The Dusty Bookshelf: September 2016
What’re the beleaguered folks at Coach House reading this month to stave off bad feelings as the sun begins to set earlier?
I’m halfway through The Two Kinds of Decay by Sarah Manguso (FGS, 2008), lovely little snippets all gathered very smartly about living with a bizarre autoimmune disorder. I'm not one for misery memoirs, but this is part of that terrific new wave of super-sophisticated poetic memoirish-ists. Like, David Markson meets the New York Times’ Think Like a Doctor column.
Next up, a toss between After James (Tin House, 2016), the new novel by maestro Michael Helm; with a neuroscientist, a creativity drug, a poet-turned-literary-detective and an identity-stealing conceptual artist, I really feel I can't go wrong. But I'm also keen to start Nine Island by Jane Alison (Catapult, 2016), a novel about a woman living in a glass tower who's decided to eschew love. I read the first page and fell in love but had to finish a whole pile of work first and so it's just sitting there waiting for me ...
I just finished reading Jade Sharma’s Problems (Coffee House Press, 2016). They describe it as Girls meets Trainspotting, which is very apt.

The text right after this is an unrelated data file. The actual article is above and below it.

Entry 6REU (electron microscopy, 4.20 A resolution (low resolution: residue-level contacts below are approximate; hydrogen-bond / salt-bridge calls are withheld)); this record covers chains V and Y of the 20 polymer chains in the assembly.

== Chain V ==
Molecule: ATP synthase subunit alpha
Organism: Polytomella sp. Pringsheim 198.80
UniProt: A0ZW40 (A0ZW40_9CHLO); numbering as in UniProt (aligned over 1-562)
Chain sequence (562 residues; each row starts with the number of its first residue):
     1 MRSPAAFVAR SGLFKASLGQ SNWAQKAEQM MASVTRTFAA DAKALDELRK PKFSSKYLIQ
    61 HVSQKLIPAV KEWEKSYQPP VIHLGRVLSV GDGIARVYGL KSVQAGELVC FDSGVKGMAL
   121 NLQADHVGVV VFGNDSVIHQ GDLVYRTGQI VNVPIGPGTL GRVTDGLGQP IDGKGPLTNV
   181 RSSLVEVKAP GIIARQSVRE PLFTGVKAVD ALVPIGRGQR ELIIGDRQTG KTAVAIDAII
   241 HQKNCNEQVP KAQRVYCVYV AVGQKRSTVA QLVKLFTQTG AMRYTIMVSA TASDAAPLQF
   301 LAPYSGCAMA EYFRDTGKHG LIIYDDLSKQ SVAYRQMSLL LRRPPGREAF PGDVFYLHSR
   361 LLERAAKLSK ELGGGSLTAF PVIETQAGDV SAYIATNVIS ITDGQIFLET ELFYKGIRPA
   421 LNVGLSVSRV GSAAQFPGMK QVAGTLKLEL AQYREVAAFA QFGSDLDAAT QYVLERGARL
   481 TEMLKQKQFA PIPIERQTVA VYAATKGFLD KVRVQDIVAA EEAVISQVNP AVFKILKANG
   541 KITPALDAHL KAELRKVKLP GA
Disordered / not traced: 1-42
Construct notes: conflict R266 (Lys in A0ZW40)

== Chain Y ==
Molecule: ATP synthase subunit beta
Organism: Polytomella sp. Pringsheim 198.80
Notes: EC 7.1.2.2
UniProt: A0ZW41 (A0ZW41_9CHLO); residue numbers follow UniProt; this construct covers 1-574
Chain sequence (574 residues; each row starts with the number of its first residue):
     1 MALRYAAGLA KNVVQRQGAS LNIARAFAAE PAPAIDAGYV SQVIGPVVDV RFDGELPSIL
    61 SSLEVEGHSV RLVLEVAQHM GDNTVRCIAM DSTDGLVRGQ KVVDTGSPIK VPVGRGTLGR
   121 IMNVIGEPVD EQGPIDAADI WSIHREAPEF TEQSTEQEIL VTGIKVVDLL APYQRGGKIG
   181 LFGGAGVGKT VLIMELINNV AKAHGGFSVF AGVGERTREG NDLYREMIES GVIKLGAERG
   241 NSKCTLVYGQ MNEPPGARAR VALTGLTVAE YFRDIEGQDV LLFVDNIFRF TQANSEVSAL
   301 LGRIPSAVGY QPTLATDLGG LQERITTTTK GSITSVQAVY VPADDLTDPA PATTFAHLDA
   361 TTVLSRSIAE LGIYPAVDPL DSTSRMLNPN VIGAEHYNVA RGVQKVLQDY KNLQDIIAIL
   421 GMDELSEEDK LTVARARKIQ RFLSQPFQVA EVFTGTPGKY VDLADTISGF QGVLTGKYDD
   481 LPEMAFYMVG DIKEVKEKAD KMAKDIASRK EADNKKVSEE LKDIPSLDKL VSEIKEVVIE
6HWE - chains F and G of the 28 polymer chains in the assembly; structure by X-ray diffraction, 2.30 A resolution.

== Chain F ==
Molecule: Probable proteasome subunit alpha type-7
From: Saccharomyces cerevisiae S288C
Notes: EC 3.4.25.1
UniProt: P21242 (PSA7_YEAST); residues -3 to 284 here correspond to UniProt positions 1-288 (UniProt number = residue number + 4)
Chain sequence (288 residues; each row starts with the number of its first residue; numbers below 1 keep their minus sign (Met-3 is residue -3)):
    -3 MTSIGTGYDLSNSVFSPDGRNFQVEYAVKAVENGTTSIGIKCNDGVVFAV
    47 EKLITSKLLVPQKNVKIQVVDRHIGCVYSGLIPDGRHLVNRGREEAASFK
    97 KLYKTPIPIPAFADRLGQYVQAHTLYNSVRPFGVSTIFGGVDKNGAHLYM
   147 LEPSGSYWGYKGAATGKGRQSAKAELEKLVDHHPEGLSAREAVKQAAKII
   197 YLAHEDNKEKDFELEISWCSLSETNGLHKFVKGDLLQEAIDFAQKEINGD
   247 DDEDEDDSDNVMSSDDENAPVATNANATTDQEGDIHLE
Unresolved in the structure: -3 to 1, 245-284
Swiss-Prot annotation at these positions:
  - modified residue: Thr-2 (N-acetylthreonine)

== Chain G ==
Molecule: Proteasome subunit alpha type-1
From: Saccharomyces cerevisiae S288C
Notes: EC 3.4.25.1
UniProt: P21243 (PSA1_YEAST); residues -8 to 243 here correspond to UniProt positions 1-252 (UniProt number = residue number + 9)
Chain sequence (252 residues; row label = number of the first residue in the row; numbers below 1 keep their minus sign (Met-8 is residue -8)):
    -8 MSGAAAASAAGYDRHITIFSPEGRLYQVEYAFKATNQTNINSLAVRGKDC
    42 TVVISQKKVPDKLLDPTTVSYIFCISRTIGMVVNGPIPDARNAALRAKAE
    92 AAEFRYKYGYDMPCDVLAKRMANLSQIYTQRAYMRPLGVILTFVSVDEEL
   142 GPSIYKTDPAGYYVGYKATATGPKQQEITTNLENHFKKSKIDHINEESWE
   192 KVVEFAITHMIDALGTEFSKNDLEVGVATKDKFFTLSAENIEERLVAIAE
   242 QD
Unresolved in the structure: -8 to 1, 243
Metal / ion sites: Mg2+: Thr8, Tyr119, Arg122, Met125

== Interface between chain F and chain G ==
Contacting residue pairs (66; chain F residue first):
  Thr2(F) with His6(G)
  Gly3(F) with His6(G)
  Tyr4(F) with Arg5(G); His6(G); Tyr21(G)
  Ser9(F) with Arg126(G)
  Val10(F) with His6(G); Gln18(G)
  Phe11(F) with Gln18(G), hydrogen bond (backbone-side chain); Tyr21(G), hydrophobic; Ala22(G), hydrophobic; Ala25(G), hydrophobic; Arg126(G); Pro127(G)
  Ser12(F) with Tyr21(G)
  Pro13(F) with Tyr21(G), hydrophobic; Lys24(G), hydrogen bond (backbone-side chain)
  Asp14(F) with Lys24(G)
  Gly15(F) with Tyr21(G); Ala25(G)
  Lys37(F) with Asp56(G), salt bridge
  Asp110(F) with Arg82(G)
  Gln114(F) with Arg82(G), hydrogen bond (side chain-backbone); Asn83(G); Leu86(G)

I'm currently reading – and don't judge me – David Cay Johnston’s The Making of Donald Trump (Melville House, 2016). It’s in an effort to understand the enemy. Somehow, none of the terrible stuff that he’s done is all that surprising.
As I do whenever the Detroit Tigers fail to win a World Series (every year I've been alive), I'm reading Bless You Boys by Sparky Anderson (Contemporary Books, 1984). This is a painful exercise that tucks the whole summer in.
Aside from that I'm eagerly finishing Jamaal May's The Big Book of Exit Strategies (Alice James, 2016), the follow-up to his stunning debut Hum, and Lina Wolff's Bret Easton Ellis and Other Dogs (And Other Stories, 2016). My bedside table is beginning to buckle, though.